SoftBank Takes $14B Hit on WeWork, While Neumann Could Skip Out on $430M Loan

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Clear winners and losers are starting to emerge in the WeWork bankruptcy.

WeWork (WE) owes at least $98.6 million to landlords and wants to get out of 69 leases, while major investor SoftBank Group revealed that it lost a total of $14.3 billion on its bet on the coworking giant. Meanwhile, the bankruptcy could get much-maligned company founder Adam Neumann off the hook on a loan, and an investment fund that lent money to WeWork might get a payback from SoftBank.

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Japan-based SoftBank — which has invested about $16 billion in WeWork since 2017 — posted $6.2 billion in losses during its second-quarter earnings released early Thursday morning and said it lost about $1.5 billion from WeWork in the first half of the year, CNBC reported.

“As a company, we need to accept this reality and also need to learn the lesson from this for our future investment activity,” SoftBank’s Chief Financial Officer Yoshimitsu Goto said during the call, according to CNBC.

While the Masayoshi Son-led bank faced some financial struggle thanks to WeWork’s bankruptcy, WeWork co-founder Neumann reportedly could benefit from the fallout.

Neumann still owes millions on his $430 million personal loan lent to him by SoftBank. But instead of being personally liable, Neumann could lose his shares of WeWork if he stops paying the loan back, the Wall Street Journal reported.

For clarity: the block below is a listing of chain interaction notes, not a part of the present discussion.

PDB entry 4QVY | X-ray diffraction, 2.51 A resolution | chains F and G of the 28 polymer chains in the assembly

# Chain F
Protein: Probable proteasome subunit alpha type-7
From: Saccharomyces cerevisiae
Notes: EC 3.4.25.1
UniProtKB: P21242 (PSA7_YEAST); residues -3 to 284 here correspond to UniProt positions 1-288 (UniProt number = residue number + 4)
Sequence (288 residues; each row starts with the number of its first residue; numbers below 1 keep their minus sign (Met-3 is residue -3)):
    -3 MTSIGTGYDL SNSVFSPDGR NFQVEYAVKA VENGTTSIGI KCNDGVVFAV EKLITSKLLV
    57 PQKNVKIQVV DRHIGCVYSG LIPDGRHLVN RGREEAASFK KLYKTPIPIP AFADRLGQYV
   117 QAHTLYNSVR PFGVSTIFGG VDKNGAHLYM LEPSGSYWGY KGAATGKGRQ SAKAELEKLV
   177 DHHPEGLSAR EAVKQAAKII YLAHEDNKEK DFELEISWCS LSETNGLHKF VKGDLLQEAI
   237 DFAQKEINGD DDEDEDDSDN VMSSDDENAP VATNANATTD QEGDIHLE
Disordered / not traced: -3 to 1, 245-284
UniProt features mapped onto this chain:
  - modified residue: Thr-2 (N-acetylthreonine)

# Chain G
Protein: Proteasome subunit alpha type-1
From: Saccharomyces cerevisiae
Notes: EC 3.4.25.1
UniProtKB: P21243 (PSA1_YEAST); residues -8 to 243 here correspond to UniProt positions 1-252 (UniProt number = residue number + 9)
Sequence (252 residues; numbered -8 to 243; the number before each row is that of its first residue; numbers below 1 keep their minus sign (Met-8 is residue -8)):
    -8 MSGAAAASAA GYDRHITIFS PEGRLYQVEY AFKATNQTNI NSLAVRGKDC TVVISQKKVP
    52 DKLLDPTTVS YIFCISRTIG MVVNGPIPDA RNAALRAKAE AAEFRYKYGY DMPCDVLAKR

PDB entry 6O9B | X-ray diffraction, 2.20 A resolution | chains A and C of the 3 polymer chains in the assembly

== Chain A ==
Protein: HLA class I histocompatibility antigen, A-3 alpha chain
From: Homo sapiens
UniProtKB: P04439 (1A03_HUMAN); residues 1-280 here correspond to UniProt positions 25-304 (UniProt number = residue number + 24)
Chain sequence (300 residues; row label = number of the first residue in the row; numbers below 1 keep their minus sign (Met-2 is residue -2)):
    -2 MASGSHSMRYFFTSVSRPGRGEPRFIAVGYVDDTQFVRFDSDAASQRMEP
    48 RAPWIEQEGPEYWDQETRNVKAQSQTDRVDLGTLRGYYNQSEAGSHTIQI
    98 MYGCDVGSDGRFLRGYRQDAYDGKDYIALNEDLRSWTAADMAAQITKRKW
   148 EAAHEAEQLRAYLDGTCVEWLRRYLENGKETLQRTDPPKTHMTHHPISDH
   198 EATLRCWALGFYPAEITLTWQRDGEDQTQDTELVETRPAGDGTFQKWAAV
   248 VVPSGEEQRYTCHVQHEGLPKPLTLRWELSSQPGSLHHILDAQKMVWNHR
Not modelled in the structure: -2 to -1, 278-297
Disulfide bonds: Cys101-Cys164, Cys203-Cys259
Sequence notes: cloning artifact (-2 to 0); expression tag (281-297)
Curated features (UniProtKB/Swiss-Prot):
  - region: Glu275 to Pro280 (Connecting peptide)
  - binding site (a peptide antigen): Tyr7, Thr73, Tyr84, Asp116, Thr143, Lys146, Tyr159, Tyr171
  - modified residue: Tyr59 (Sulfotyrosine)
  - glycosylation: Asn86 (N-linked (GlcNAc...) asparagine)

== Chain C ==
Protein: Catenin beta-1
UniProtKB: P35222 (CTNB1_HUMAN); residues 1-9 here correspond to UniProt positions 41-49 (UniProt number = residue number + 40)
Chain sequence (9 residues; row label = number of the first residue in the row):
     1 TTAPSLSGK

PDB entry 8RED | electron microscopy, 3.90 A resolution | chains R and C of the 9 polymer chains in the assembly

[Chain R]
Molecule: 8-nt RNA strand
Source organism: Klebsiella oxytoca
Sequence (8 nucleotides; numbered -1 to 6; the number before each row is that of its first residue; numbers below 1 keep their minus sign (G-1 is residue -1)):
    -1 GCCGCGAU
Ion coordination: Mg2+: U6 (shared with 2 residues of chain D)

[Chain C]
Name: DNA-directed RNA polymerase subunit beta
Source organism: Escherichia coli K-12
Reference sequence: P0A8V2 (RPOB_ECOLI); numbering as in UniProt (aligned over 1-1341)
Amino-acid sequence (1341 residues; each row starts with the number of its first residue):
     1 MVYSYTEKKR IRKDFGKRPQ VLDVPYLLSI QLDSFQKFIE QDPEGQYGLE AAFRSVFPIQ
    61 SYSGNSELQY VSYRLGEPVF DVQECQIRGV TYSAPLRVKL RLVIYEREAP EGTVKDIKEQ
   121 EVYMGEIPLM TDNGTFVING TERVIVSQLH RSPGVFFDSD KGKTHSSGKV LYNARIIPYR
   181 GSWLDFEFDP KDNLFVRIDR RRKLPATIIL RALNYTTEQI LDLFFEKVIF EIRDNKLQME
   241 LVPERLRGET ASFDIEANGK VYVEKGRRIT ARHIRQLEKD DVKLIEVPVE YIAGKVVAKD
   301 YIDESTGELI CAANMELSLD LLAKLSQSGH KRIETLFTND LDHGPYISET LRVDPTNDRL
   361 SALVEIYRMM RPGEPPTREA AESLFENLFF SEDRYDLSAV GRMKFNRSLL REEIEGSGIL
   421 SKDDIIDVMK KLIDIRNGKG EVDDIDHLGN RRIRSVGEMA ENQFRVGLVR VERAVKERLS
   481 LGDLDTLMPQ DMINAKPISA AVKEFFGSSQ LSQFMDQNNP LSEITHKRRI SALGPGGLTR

The value of Neumann’s shares dropped from $500 million in the fall of 2021 to a current $4 million, so SoftBank worries he could elect to simply wash his hands of the stock and keep the rest of the loan, according to WSJ.

A spokesperson for Neumann did not immediately respond to a request for comment. Neumann released a statement after WeWork’s bankruptcy calling it “disappointing” and adding that “it has been challenging for me to watch from the sidelines since 2019 as WeWork has failed to take advantage of a product that is more relevant today than ever before.”

Neumann has been widely criticized for mismanaging WeWork while enriching himself in the process. Bloomberg estimated that Neumann pulled out more than $2.1 billion from WeWork during his tenure through stock sales, cash settlement payments and a golden parachute he got when he was pushed out of the company.

He later denied walking away with any money he didn’t earn while at WeWork and said he feared that he would go bankrupt once he left the company.

“Everyone thought it was a golden parachute,” Neumann told Andrew Ross Sorkin during a panel discussion in 2021. “It wasn’t.”

Neumann isn’t the only one who could potentially gain from WeWork’s bankruptcy. SoftBank exec Rajeev Misra lent $470 million to WeWork through a separate investment fund he manages, with SoftBank agreeing to pay back the loan if WeWork fails, the WSJ reported.

Nicholas Rizzi can be reached at nrizzi@commercialobserver.com.